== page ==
Bold Truth is Necessary in a Post-Truth World

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In December scientists gathered at the American Geophysical Union Conference in San Francisco to protest President-elect Trump’s selection of climate-change deniers to major government positions. The incoming administration will destroy their work, be detrimental to the health of our planet, and cut funding. Peter Frumhoff from the Union of Concerned Scientists said, “Science and evidence are at risk.” A post-truth world is being ushered in exactly when truth is desperately needed. Climate change is a scientific fact that our new president is denying to the detriment of our future.

Poet Daniela Gioseffi interviewing Alicia Ostricker in Rain Taxi writes, “I don’t think most people are thinking of what climate crisis means: drought, thirst, hunger, starvation, wars over resources, migrating cultures clashing violently. It’s already happening now in the Mideast. The Syrian conflict started over a twelve-year drought in Syrian farmlands that drove the agrarian society into the cities. When Assad didn’t respond to their hunger, thirst, and need for work, a revolution broke out that became invaded by various factions, including the insanely fanatical Daesh, erroneously called the Islamic State. I fear all culture, art, and poetry is imminently threatened, so why keep writing?”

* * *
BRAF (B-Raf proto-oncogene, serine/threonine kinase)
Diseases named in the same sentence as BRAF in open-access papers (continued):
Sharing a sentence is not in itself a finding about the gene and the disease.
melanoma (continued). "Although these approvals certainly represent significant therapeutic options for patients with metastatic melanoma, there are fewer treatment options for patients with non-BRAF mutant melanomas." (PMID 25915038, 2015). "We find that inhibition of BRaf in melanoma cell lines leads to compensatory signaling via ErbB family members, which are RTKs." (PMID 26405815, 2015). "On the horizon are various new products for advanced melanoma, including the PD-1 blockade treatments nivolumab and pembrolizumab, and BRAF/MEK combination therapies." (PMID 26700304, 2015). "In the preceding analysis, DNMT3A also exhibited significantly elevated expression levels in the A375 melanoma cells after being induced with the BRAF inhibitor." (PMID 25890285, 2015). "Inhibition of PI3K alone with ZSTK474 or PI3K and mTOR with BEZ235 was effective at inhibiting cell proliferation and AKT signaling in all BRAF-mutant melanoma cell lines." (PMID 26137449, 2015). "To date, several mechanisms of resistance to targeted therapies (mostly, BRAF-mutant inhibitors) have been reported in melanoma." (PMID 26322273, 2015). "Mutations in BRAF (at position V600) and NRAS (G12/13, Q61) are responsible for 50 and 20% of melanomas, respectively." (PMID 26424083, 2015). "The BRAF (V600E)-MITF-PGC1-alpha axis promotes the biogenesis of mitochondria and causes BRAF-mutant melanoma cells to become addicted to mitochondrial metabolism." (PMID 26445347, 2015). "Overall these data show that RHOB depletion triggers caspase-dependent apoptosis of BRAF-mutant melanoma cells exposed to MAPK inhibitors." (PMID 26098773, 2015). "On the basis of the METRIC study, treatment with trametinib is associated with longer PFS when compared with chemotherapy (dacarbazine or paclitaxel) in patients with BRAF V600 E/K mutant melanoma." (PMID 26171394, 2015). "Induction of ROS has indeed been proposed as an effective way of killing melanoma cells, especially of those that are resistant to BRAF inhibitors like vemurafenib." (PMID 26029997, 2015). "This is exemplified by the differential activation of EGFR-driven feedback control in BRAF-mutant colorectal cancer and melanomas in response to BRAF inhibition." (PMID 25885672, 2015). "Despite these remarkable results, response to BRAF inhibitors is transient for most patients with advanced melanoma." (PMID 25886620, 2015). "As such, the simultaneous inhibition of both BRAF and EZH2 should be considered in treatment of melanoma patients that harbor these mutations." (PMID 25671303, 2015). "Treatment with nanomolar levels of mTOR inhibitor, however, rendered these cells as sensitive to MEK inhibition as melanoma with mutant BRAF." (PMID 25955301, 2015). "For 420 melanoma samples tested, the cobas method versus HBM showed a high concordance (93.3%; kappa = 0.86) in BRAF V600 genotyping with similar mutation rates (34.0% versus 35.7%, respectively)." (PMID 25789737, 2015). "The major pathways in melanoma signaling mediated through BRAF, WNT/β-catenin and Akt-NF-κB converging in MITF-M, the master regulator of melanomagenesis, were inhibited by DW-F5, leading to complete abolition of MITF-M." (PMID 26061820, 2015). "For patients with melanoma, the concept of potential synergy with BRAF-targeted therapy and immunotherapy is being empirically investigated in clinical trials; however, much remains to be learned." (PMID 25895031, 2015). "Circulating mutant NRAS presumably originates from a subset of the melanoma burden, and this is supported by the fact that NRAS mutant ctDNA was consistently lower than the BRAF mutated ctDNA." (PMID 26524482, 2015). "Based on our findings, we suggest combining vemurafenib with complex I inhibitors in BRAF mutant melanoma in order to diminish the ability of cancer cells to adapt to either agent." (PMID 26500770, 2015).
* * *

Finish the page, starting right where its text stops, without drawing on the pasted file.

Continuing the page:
Why keep writing is a question I think every writer asks themself. My poetry book Truth Be Bold—Serenading Life & Death in the Age of AIDS will be published this spring entering this new post-truth world. I am coming out as a long-term survivor. For years, I kept this personal medical history private, sharing only with a close circle. Every coming out is emotionally challenging; and now my book is announcing my status, a big truth of my existence. Our to-be president has no AIDS agenda and has plans to dismantle Obama’s health care initiative that gave over 20 million American’s health care. This will be a detriment to many, including myself.

The slogan Silence=Death was created by the art collective Gran Fury in 1988. It symbolizes the urgency to speak out or die. There is a lot to learn about political action that was necessary during the AIDS epidemic. I was part of the movement from my early ACT UP meetings in NYC, to working in AIDS services for over 21 years. We moved science forward, figured out how to collaborate, and focused clinical trials and research to a better future with community participation. We all need to be vulnerable, to speak our truth, and to learn how to work together so we can create the progressive world where we want to live. It is the best answer I can give to why keep writing.

 

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